This is really vague, can you give some more technical details on what's actually happening?
This has been an active field in academia for the last few decades, and the seminal paper behind some of our algorithms was published in 1998 . There have been many successful applications in different fields from drug discovery  to nanotechnology experiments .
We wrap these powerful techniques behind an API and web interface to let anyone start running optimal experiments and leverage this research right away for any experiment they are trying to optimize. We have some more examples and a use case on our site .
I have a few questions (about SigOpt / MOE):
* how many parameters can be optimized at once? Peter Frazier's slides  seem to imply that a gaussian-process based approach is suited for d<20 parameters
* can multiple objectives be handled?
* can the system produce experimental designs for n>1 points designed to be sampled in a batch, or is it just n=1 point at a time?
* in some scenarios, it might only be cost-effective to perform experiments in batches, where there are additional constraints upon which set of samples can be selected per batch (these might be dictated by the manufacturing process). Would it be possible to support this somehow?
 -- http://people.orie.cornell.edu/pfrazier/Presentations/2014.0...
1. The more dimensions in your parameter space the longer it will take to find an optima in general. Something like grid search is exponential in the number of dimensions while we find that in practice our methods are closer to linear (something around 2D - 10D, where D is the number of dimensions). While there is no explicit "limit" to the number of parameters (in the code or algorithm) we tend to see the best results when they are < 20 as Peter Frazier suggests as it allows us to find an optima much quicker (in the number of samples).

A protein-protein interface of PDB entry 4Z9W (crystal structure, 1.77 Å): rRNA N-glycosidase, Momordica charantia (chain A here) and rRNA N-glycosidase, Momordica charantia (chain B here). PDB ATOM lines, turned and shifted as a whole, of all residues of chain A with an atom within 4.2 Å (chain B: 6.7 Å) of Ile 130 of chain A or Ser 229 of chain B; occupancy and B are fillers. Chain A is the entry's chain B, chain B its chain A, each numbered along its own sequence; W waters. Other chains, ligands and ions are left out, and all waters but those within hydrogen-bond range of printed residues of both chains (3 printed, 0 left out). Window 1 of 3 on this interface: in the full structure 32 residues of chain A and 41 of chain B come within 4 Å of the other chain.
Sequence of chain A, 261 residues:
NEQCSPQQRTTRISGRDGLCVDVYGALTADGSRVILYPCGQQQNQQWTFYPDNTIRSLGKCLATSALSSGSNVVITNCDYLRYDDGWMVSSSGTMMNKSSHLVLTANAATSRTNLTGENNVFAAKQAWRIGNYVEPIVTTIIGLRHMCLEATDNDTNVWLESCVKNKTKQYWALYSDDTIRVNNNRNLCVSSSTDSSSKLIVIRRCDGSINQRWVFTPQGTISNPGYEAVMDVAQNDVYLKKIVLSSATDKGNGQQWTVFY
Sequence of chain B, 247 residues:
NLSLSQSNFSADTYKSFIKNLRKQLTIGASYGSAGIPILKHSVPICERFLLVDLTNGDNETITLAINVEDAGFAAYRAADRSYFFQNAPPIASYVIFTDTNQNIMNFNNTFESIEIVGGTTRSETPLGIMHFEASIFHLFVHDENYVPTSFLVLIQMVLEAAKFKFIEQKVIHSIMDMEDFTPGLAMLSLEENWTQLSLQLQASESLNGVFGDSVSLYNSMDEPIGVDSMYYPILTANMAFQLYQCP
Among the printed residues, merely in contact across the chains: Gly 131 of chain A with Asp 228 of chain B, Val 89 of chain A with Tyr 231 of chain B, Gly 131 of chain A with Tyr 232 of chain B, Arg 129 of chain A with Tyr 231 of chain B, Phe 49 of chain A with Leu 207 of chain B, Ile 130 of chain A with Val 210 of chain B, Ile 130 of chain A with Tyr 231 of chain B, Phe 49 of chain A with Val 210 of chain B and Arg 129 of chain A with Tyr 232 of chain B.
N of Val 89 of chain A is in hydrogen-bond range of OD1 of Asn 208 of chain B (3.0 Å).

2. You provide a single metric (Overall Evaluation Criterion) to SigOpt, this can be a combination of many sub-objectives. We talked a little about this in the MOE docs  and are happy to help people brainstorm on the best objectives. This is a very important part of the process as Microsoft points out in a recent paper (section 3.1) .
3. We can give you back experimental designs with n>1 points. We condition on any outstanding experiments being run too. Some of this work was developed in my thesis . We have some docs on this too .
4. We do support the notion of "untunable" parameters in beta (releasing soon). In a given experiment if you know you need to use a specific chemical we can hold that constant while optimizing the other free parameters so that you can run a single batch with that specific constraint (or a set of constraints). I think this covers what you are asking, but I am happy to dive deeper if not. I'd be happy to help you set up one of these experiments if you are curious.
What did you solve with MOE that would have been difficult to optimize by hand?
Netflix has used MOE to optimize their deep learning systems (talk at MLconf , slides from NIPS ). Yelp was also able to leverage it to tune the hyperparameters of various machine learning systems in advertising and search.
SigOpt takes this work and related research and puts it behind an easy-to-use API and web interface. We want to bring these powerful tools to everyone and optimize everything.